Childhood Trauma and ‘Tough Love’ Don’t Mix

It’s widely known that many people who have substance abuse issues are the victims of childhood trauma. People with childhoods characterized by stress and strife are much more likely to develop drug and/or alcohol addictions than those who have not. These unfortunate circumstances can result in childhood behavioral problems, poor grades in school, and mental disorders. In a direct correlation, the more variety of stressors, the more likely a person is to develop a problem with drugs. Physical abuse and neglect can result in addiction and are horrible forms of mistreatment, but it has been found that emotional abuse, such as chronic humiliation, is 15 percent more destructive. Clearly, victims of abuse that turn to drugs and alcohol are seeking refuge from humiliation and abuse. This begs the question, is the ‘tough love’ approach to overcoming addiction effective when those seeking help are often using drugs to escape such humiliation in the first place?


Confrontational therapies, or attack therapies, often heralded as ‘tough love’, involve many disturbing practices that involve humiliation tactics. Patients are often “broken down” by being verbally abused by therapists or other patients and confronted about the sins of their past or their flaws as a person. This is believed by those who implement such techniques to be a necessary practice which allows the patient to be built back up with the ideals and values which are necessary for recovery. Other controversial practices that have taken place at some of these rehabs involve the surveillance of calls, censoring of information, not allowing patients to speak for days at a time, being made to lay down in the dirt outside, wearing clothing inside out, and limiting what patients can read or what music they can listen to. It turns out, these techniques do not work.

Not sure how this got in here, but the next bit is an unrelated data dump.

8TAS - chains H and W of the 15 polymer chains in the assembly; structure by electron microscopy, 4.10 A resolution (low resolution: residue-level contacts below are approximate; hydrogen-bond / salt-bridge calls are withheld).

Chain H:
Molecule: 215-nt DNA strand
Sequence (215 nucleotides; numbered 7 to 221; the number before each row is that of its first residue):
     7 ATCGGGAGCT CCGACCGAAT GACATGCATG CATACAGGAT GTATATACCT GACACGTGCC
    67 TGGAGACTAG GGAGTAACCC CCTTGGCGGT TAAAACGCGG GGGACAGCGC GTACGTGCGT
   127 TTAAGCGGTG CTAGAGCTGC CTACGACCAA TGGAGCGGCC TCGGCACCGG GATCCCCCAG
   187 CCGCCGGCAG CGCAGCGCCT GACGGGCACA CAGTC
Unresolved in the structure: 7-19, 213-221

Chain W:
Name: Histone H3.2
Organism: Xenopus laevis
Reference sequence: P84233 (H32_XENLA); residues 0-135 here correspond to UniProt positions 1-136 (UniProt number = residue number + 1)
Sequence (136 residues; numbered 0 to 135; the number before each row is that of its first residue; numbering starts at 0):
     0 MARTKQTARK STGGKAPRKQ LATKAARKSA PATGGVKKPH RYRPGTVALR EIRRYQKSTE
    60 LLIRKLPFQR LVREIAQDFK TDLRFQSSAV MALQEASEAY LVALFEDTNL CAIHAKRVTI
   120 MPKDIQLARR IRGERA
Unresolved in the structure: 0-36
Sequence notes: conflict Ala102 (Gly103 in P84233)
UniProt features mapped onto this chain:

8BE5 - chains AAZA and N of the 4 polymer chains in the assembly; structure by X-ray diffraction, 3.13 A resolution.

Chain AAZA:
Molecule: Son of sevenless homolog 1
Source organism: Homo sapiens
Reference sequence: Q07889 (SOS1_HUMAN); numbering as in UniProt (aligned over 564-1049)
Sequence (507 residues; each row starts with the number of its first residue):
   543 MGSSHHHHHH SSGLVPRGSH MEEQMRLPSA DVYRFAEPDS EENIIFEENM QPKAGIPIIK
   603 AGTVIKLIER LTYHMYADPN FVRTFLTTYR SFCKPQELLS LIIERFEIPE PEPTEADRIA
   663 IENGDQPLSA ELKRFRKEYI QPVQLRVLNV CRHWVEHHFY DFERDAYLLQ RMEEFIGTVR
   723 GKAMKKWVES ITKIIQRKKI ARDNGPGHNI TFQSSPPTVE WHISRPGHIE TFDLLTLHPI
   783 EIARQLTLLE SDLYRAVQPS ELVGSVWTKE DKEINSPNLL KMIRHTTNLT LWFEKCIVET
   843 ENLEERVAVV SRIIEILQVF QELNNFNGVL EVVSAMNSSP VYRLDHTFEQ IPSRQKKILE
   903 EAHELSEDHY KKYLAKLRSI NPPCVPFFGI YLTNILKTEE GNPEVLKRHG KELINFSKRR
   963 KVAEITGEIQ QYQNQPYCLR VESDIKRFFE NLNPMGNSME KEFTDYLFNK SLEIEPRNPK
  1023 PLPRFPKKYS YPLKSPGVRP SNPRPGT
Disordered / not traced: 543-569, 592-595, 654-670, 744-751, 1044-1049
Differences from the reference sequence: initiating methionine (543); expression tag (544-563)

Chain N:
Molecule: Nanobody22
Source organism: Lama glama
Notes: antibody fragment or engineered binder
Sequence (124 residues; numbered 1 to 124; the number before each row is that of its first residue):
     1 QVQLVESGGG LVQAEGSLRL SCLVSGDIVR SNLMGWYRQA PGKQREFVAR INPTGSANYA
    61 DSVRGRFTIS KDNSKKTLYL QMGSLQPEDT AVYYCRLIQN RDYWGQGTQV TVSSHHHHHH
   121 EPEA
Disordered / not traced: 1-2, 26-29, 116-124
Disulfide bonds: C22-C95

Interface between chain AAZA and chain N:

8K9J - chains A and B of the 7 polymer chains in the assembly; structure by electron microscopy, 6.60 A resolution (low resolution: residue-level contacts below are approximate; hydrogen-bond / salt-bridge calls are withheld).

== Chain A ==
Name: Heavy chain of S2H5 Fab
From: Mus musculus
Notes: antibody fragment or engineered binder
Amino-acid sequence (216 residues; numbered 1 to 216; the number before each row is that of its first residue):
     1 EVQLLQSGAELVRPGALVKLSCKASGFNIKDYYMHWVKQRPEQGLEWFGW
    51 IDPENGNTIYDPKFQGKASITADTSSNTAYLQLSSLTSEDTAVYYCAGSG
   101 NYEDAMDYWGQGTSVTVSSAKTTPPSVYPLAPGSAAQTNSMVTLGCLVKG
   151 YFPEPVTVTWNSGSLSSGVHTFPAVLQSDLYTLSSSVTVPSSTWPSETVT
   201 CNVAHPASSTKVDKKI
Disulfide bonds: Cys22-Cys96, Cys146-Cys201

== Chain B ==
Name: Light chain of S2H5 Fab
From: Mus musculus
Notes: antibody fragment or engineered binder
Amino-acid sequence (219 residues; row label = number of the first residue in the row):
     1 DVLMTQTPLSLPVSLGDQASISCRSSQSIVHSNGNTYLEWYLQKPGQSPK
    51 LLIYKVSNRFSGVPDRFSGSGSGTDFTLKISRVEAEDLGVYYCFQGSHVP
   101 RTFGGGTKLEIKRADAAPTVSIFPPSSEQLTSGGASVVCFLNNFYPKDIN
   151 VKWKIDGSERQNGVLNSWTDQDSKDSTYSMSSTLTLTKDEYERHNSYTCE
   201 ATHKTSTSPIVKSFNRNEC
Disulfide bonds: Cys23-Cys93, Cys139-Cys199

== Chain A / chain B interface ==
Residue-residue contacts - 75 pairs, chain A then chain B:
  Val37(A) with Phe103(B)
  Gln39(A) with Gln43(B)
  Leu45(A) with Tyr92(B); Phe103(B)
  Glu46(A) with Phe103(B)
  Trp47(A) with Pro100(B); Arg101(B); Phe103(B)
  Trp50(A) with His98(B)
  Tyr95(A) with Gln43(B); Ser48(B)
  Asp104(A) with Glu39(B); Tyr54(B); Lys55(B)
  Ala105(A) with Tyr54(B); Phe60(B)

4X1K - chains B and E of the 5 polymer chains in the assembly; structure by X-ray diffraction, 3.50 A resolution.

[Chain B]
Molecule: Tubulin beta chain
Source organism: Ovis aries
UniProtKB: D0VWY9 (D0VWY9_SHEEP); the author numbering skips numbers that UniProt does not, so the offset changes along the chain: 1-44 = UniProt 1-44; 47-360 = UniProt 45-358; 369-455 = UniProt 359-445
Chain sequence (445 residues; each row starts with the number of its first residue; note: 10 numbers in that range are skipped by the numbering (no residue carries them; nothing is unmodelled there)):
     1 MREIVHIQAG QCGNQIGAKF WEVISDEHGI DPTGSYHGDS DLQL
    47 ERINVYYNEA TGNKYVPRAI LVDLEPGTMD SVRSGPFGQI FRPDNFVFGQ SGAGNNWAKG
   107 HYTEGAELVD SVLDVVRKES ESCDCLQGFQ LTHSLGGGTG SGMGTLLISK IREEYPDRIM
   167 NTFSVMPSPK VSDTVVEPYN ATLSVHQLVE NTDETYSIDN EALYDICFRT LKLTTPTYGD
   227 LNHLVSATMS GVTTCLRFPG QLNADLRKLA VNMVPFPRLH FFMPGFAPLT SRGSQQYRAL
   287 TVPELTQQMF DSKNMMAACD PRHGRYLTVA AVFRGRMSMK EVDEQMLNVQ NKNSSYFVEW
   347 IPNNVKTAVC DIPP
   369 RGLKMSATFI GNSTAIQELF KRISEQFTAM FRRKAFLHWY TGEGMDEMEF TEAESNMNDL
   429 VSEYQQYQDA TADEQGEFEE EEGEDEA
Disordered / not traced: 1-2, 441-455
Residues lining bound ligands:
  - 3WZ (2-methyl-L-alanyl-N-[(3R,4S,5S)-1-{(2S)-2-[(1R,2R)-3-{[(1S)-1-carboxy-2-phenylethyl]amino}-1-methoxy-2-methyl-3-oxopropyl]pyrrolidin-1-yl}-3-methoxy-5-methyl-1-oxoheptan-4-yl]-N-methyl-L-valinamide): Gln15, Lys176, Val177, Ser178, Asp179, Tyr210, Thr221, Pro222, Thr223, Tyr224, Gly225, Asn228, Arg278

In fact, these types of methods actually increase a person’s chances of relapse, and not one study has yielded any evidence of efficacy in these types of programs. Children of abuse often grow up to have poor self-esteem. When a person has a negative perception of themselves, these techniques are especially detrimental and create more problems in the long run. They are much more likely to drop out of the program, without any of their problems solved, and are more likely to return to using. Their issues have only been exacerbated.


So what does work? a sober living facility that promotes self-love and acceptance. Having a social support system that provides security, compassion, and understanding is the key to recovery. At Florida Recovery Group, our Delray recovery center offers a safe and friendly environment where people can work on overcoming addictions free of judgement and stress. We offer sober living housing, outpatient substance abuse treatment, and job placement services. If you or someone you know is suffering from addiction, please contact us at 561.330.4688 or send us a message.